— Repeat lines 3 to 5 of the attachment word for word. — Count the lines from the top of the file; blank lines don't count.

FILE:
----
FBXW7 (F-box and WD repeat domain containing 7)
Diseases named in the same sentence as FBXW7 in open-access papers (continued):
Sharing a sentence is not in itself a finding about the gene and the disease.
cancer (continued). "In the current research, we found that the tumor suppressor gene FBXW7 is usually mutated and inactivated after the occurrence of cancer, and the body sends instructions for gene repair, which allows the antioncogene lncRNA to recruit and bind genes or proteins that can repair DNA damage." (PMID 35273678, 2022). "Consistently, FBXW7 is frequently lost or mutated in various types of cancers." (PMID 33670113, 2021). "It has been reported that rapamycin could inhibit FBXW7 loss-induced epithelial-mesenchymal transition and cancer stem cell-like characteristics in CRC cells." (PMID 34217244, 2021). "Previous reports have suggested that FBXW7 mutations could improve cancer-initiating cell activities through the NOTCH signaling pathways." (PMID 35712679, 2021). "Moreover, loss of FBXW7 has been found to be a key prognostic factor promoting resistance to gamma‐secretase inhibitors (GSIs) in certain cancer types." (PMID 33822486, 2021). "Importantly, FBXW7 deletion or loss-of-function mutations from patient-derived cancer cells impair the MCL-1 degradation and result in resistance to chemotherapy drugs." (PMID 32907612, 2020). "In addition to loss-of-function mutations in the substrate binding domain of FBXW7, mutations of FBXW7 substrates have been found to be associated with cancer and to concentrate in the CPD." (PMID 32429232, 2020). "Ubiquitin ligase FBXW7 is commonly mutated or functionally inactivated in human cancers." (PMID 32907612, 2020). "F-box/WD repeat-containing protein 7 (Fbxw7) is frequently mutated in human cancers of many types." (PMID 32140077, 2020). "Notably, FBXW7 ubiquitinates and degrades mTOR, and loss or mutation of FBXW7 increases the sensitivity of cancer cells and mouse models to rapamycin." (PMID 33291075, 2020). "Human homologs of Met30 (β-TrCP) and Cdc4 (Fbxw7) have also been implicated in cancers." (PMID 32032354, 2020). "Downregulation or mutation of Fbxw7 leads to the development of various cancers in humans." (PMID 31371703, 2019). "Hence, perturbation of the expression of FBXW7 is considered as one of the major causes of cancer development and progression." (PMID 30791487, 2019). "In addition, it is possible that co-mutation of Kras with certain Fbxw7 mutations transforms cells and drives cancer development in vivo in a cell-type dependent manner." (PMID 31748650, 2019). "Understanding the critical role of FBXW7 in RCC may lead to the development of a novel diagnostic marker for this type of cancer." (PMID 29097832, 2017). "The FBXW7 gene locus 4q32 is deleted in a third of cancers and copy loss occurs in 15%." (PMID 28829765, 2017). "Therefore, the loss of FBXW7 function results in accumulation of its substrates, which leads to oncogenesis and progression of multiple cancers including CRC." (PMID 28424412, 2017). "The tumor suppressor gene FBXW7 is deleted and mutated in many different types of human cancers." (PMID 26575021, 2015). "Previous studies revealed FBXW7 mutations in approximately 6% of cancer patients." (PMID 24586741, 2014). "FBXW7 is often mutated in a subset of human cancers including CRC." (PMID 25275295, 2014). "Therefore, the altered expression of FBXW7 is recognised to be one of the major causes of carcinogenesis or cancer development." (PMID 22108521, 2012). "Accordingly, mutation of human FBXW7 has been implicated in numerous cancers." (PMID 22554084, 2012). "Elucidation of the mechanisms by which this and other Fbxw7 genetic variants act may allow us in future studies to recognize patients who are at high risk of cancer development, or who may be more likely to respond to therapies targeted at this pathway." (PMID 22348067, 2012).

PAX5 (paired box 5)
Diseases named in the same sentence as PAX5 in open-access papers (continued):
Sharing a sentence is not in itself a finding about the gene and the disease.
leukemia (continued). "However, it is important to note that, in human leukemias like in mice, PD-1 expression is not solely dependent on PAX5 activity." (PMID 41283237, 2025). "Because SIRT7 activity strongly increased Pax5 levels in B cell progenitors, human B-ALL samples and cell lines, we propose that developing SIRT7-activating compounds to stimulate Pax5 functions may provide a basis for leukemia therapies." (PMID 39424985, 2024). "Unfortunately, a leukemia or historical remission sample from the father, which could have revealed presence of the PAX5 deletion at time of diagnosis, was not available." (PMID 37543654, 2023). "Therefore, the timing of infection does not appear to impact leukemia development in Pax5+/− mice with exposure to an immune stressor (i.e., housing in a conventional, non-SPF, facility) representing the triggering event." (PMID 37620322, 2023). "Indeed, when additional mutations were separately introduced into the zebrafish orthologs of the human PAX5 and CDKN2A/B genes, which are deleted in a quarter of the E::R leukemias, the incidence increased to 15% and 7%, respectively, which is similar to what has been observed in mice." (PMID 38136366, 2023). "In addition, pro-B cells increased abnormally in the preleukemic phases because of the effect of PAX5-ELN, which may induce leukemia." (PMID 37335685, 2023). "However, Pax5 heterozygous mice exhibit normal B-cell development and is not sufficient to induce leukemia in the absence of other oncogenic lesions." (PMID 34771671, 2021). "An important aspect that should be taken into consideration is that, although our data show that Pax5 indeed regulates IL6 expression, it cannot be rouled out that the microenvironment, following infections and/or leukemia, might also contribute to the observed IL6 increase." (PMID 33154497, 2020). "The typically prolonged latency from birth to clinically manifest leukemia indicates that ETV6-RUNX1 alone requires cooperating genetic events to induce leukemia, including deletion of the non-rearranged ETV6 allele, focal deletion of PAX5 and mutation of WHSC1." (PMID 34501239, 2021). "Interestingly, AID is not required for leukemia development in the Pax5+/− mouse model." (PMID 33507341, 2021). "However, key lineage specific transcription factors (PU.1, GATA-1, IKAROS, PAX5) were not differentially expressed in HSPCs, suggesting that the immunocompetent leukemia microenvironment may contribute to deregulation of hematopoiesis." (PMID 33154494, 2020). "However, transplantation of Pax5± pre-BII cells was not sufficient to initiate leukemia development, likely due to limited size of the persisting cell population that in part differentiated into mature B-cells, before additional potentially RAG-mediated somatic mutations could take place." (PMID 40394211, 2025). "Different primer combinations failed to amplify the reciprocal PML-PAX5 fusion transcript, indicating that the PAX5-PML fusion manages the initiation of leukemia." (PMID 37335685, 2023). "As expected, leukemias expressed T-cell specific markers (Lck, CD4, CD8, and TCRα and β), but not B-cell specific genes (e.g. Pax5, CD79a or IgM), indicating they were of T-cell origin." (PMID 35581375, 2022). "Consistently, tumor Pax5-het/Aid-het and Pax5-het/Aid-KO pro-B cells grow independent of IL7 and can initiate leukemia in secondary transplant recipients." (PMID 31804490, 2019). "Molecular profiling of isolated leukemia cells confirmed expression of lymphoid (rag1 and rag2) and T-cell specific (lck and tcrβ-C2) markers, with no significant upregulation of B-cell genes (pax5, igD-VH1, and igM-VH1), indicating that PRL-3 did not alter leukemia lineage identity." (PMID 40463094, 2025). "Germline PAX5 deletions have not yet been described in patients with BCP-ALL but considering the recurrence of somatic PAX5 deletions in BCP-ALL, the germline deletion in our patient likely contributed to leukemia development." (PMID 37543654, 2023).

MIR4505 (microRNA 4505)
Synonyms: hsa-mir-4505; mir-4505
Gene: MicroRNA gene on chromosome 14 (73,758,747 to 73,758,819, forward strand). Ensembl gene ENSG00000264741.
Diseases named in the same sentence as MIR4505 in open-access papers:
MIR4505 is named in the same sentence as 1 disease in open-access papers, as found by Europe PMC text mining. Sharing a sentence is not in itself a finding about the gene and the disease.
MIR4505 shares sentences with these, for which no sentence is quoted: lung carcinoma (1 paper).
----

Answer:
Sharing a sentence is not in itself a finding about the gene and the disease.
cancer (continued). "In the current research, we found that the tumor suppressor gene FBXW7 is usually mutated and inactivated after the occurrence of cancer, and the body sends instructions for gene repair, which allows the antioncogene lncRNA to recruit and bind genes or proteins that can repair DNA damage." (PMID 35273678, 2022). "Consistently, FBXW7 is frequently lost or mutated in various types of cancers." (PMID 33670113, 2021). "It has been reported that rapamycin could inhibit FBXW7 loss-induced epithelial-mesenchymal transition and cancer stem cell-like characteristics in CRC cells." (PMID 34217244, 2021). "Previous reports have suggested that FBXW7 mutations could improve cancer-initiating cell activities through the NOTCH signaling pathways." (PMID 35712679, 2021). "Moreover, loss of FBXW7 has been found to be a key prognostic factor promoting resistance to gamma‐secretase inhibitors (GSIs) in certain cancer types." (PMID 33822486, 2021). "Importantly, FBXW7 deletion or loss-of-function mutations from patient-derived cancer cells impair the MCL-1 degradation and result in resistance to chemotherapy drugs." (PMID 32907612, 2020). "In addition to loss-of-function mutations in the substrate binding domain of FBXW7, mutations of FBXW7 substrates have been found to be associated with cancer and to concentrate in the CPD." (PMID 32429232, 2020). "Ubiquitin ligase FBXW7 is commonly mutated or functionally inactivated in human cancers." (PMID 32907612, 2020). "F-box/WD repeat-containing protein 7 (Fbxw7) is frequently mutated in human cancers of many types." (PMID 32140077, 2020). "Notably, FBXW7 ubiquitinates and degrades mTOR, and loss or mutation of FBXW7 increases the sensitivity of cancer cells and mouse models to rapamycin." (PMID 33291075, 2020). "Human homologs of Met30 (β-TrCP) and Cdc4 (Fbxw7) have also been implicated in cancers." (PMID 32032354, 2020). "Downregulation or mutation of Fbxw7 leads to the development of various cancers in humans." (PMID 31371703, 2019). "Hence, perturbation of the expression of FBXW7 is considered as one of the major causes of cancer development and progression." (PMID 30791487, 2019). "In addition, it is possible that co-mutation of Kras with certain Fbxw7 mutations transforms cells and drives cancer development in vivo in a cell-type dependent manner." (PMID 31748650, 2019). "Understanding the critical role of FBXW7 in RCC may lead to the development of a novel diagnostic marker for this type of cancer." (PMID 29097832, 2017). "The FBXW7 gene locus 4q32 is deleted in a third of cancers and copy loss occurs in 15%." (PMID 28829765, 2017). "Therefore, the loss of FBXW7 function results in accumulation of its substrates, which leads to oncogenesis and progression of multiple cancers including CRC." (PMID 28424412, 2017). "The tumor suppressor gene FBXW7 is deleted and mutated in many different types of human cancers." (PMID 26575021, 2015). "Previous studies revealed FBXW7 mutations in approximately 6% of cancer patients." (PMID 24586741, 2014). "FBXW7 is often mutated in a subset of human cancers including CRC." (PMID 25275295, 2014). "Therefore, the altered expression of FBXW7 is recognised to be one of the major causes of carcinogenesis or cancer development." (PMID 22108521, 2012). "Accordingly, mutation of human FBXW7 has been implicated in numerous cancers." (PMID 22554084, 2012). "Elucidation of the mechanisms by which this and other Fbxw7 genetic variants act may allow us in future studies to recognize patients who are at high risk of cancer development, or who may be more likely to respond to therapies targeted at this pathway." (PMID 22348067, 2012).

PAX5 (paired box 5)